Your SlideShare is downloading. ×
Postmortem on the waxman markey cap and trade bill
Postmortem on the waxman markey cap and trade bill
Postmortem on the waxman markey cap and trade bill
Postmortem on the waxman markey cap and trade bill
Postmortem on the waxman markey cap and trade bill
Postmortem on the waxman markey cap and trade bill
Postmortem on the waxman markey cap and trade bill
Postmortem on the waxman markey cap and trade bill
Postmortem on the waxman markey cap and trade bill
Postmortem on the waxman markey cap and trade bill
Postmortem on the waxman markey cap and trade bill
Postmortem on the waxman markey cap and trade bill
Upcoming SlideShare
Loading in...5
×

Thanks for flagging this SlideShare!

Oops! An error has occurred.

×
Saving this for later? Get the SlideShare app to save on your phone or tablet. Read anywhere, anytime – even offline.
Text the download link to your phone
Standard text messaging rates apply

Postmortem on the waxman markey cap and trade bill

729

Published on

A set of slides discussing the cap-and-trade approach to control of carbon emissions and the political implications of the failure of the Waxman-Markey cap-and-trade bill.

A set of slides discussing the cap-and-trade approach to control of carbon emissions and the political implications of the failure of the Waxman-Markey cap-and-trade bill.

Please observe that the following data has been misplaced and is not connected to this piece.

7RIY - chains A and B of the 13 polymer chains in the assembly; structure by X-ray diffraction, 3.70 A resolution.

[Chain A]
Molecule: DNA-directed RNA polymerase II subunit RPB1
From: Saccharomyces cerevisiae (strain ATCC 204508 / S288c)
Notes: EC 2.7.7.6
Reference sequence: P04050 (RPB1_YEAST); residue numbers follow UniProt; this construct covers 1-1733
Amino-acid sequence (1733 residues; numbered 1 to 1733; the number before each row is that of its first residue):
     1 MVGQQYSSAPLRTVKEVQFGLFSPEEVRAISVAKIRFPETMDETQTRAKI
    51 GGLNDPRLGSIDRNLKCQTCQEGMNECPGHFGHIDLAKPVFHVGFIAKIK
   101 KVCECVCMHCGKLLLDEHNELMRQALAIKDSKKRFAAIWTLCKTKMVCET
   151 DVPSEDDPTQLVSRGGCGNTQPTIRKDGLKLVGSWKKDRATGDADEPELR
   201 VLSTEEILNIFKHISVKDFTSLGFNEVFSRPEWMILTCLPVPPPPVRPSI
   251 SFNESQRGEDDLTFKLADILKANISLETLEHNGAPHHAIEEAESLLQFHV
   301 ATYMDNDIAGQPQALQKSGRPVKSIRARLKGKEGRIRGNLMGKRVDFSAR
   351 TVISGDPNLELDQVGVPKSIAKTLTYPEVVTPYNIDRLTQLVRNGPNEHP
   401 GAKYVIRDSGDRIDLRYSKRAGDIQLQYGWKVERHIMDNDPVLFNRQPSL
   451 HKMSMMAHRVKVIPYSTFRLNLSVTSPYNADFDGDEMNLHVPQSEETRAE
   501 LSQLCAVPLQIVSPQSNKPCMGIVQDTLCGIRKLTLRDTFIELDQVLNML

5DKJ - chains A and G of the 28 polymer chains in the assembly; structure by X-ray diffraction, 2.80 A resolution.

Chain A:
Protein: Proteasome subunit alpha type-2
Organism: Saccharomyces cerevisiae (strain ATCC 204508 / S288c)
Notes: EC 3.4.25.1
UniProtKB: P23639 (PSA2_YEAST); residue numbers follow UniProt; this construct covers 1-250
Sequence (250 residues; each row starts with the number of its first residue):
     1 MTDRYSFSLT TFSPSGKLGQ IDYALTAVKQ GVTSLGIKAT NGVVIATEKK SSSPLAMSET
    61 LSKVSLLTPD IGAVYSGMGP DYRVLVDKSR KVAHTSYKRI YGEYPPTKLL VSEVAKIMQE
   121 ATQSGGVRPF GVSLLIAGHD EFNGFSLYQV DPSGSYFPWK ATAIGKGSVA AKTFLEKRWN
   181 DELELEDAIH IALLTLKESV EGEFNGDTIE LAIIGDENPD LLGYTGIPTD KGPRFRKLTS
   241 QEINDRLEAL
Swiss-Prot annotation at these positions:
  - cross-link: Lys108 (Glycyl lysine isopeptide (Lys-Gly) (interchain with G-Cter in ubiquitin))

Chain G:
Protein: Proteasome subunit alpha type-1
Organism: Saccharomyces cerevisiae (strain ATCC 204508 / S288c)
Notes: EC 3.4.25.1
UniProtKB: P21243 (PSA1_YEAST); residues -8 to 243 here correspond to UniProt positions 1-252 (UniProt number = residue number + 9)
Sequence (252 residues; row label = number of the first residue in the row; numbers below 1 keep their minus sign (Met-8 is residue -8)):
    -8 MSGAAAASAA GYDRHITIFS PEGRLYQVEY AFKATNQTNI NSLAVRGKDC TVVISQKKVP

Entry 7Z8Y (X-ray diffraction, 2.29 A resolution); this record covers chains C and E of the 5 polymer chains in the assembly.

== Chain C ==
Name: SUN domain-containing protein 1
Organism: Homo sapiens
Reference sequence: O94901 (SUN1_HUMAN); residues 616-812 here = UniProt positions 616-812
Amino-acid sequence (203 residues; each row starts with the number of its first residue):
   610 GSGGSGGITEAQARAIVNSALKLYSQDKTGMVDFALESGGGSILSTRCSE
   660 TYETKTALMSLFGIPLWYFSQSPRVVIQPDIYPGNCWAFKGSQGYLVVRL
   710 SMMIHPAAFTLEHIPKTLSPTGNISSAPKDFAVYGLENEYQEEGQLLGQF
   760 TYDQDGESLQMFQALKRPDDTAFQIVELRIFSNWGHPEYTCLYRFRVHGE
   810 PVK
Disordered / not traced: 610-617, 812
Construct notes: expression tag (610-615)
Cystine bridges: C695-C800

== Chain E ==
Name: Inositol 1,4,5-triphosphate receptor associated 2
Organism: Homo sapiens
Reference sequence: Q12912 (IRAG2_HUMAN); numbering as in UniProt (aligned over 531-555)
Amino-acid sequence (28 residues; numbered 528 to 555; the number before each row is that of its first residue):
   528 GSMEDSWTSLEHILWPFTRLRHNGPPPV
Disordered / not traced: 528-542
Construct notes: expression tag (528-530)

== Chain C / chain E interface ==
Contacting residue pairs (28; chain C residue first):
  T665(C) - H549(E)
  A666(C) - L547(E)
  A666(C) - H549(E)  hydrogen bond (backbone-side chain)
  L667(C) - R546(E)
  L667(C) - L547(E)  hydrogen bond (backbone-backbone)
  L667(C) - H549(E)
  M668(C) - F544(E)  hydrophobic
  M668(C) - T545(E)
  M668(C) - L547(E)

Published in: Education
0 Comments
0 Likes
Statistics
Notes
  • Be the first to comment

  • Be the first to like this

No Downloads
Views
Total Views
729
On Slideshare
0
From Embeds
0
Number of Embeds
0
Actions
Shares
0
Downloads
7
Comments
0
Likes
0
Embeds 0
No embeds

Report content
Flagged as inappropriate Flag as inappropriate
Flag as inappropriate

Select your reason for flagging this presentation as inappropriate.

Cancel
No notes for slide

Transcript

  • 1. Free Slides from Ed Dolan’s Econ Blog http://dolanecon.blogspot.com/ Postmortem on Waxman- Markey: The Politics of Cap-and-Trade Post prepared July 28, 2010 Terms of Use: These slides are made available under Creative Commons License Attribution—Share Alike 3.0 . You are free to use these slides as a resource for your economics classes together with whatever textbook you are using. If you like the slides, you may also want to take a look at my textbook, Introduction to Economics , from BVT Publishers.
  • 2. The Death of the Waxman-Markey Cap-and-Trade Bill
    • As recently as 2008, prospects for cap-and-trade climate legislation looked good, with support from both major-party presidential candidates
    • By July 2010, cap-and-trade is officially dead. The Senate will not bring the House-passed Waxman-Markey bill to a vote, nor will it propose a substitute
    • What have we learned about the politics of cap-and-trade?
    Post P100728 from Ed Dolan’s Econ Blog http://dolanecon.blogspot.com/ Source: http://commons.wikimedia.org/wiki/File:Global_warming.JPG
  • 3. The Basic Economics of Carbon Emissions
    • The case for controlling carbon emissions is based on evidence that they cause harmful externalities in the form of climate change